James Welling
[Photographer, b. 1951, Hartford, Connecticut, lives in Los Angeles.]

 It’s not that I don’t care about content, but content is not the only way a photograph has meaning. 
 ... I began showing the black border of the negative as part of the image, something I’d never done before. I began to realize that the edge of the negative represents the shadow of the camera, the opaqueness of matter. It casts a shadow on the negative, so it’s a photogram as well. 
 There is a narrative behind every image. I often imagine being able to see the photographer standing behind the camera, or perhaps crouching or running with it. 
 [Photography] underlines the photographer. That’s the Barthesian “this has been.” Well, “this has been” for the photographer as well. The photographer is the hidden placeholder in the Barthesian equation.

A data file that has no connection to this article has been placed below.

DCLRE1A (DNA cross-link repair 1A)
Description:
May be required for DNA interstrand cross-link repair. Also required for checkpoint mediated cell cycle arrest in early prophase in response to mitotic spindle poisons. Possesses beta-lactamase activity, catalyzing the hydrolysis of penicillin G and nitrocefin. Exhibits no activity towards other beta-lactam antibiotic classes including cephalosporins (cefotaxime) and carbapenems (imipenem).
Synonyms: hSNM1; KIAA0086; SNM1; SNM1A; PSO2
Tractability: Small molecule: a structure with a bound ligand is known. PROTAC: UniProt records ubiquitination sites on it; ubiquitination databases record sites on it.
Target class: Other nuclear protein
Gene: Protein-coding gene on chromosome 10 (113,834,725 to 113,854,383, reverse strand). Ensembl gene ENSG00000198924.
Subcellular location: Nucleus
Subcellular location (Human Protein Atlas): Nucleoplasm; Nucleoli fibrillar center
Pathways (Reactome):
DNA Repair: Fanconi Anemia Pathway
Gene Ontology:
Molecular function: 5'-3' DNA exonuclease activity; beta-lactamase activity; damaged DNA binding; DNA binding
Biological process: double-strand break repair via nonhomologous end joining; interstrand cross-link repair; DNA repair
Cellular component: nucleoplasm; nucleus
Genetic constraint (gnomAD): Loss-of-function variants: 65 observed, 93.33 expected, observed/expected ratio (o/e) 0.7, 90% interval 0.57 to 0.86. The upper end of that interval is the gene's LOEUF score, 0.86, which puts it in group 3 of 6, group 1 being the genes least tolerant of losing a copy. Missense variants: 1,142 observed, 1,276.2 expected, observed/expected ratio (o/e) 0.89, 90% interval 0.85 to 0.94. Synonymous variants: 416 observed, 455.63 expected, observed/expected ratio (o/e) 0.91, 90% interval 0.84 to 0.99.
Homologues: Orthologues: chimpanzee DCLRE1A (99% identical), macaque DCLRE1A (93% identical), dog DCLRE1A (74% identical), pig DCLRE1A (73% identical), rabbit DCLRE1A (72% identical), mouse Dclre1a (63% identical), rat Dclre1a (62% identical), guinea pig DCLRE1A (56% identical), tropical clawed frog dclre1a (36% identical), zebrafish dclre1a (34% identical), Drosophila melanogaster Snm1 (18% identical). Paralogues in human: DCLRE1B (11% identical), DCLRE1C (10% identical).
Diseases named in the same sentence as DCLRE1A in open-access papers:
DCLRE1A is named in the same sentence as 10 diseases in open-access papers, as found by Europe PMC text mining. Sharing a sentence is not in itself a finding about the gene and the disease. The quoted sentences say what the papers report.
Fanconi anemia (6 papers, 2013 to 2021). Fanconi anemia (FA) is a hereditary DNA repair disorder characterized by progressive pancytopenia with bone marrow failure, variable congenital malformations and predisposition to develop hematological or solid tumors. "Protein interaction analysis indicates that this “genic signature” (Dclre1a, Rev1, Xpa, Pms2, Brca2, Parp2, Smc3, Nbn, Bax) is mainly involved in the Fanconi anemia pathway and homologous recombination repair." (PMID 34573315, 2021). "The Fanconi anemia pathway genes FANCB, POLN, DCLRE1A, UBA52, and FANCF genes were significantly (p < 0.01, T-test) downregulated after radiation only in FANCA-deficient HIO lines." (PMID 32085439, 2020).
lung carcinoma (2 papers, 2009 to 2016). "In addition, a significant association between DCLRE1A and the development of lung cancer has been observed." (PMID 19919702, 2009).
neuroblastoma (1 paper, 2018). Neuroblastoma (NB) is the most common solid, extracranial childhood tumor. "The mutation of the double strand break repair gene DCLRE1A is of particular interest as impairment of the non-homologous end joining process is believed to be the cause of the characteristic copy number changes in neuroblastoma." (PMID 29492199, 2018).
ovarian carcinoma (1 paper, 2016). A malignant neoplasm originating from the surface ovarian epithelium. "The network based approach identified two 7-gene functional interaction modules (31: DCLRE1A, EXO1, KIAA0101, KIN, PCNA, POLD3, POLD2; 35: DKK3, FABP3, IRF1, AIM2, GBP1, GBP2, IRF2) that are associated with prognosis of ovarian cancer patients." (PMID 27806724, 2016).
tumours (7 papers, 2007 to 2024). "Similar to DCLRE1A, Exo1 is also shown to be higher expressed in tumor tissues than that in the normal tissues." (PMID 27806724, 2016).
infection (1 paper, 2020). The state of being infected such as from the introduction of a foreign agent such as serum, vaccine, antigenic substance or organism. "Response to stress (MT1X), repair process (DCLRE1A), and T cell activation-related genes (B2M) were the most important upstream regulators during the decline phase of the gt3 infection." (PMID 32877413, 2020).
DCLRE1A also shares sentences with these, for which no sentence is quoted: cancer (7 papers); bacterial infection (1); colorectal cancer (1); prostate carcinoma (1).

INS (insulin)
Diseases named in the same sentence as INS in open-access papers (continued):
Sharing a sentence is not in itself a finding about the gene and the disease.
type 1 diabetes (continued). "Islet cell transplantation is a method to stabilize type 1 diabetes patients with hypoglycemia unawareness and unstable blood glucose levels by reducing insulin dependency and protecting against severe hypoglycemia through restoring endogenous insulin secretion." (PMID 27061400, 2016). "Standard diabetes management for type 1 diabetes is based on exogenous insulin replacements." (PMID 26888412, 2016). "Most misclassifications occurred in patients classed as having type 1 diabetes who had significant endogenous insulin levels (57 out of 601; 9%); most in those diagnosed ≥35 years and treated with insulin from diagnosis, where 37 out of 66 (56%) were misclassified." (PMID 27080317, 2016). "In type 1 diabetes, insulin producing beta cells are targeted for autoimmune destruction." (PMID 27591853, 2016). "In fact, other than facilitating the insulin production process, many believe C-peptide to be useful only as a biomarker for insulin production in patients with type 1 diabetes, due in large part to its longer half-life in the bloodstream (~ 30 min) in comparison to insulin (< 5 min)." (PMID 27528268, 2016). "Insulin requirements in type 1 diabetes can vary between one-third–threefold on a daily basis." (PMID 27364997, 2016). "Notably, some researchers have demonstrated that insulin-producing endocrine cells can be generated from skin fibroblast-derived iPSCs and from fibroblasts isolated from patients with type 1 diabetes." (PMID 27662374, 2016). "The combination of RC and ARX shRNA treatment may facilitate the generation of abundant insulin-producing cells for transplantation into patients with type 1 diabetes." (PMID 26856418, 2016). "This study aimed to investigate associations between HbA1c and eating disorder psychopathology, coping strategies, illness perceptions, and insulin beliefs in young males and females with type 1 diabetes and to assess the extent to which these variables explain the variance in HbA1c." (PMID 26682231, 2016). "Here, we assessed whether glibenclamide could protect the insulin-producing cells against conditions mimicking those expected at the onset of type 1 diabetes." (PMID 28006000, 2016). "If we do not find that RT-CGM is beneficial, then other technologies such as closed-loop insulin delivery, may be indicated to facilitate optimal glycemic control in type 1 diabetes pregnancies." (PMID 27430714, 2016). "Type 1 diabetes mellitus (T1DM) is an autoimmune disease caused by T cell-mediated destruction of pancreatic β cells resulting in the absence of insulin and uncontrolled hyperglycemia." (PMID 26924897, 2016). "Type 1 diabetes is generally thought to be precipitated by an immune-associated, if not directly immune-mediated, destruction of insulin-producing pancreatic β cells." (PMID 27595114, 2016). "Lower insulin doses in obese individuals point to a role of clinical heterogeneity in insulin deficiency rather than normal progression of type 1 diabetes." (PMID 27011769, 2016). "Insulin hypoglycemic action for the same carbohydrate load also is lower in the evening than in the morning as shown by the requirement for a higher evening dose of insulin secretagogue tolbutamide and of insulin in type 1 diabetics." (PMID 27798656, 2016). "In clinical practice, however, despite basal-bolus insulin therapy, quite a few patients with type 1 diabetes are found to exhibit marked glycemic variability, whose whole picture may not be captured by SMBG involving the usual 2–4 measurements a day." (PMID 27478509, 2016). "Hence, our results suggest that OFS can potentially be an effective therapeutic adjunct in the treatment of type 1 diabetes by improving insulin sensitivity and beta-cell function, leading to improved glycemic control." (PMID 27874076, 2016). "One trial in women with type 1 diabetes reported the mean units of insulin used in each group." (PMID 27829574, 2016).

Even an ugly, abject photograph bears the recording of its making… my goal [is] to create dense objects, works in which many lines of thought converge. 
 A photograph records both the thing in front of the camera and the conditions of its making... A photograph is also a document of the state of mind of the photographer. And if you were to extend the idea of the set-up photograph beyond just physically setting up the picture, I would argue that the photographer wills the picture into being.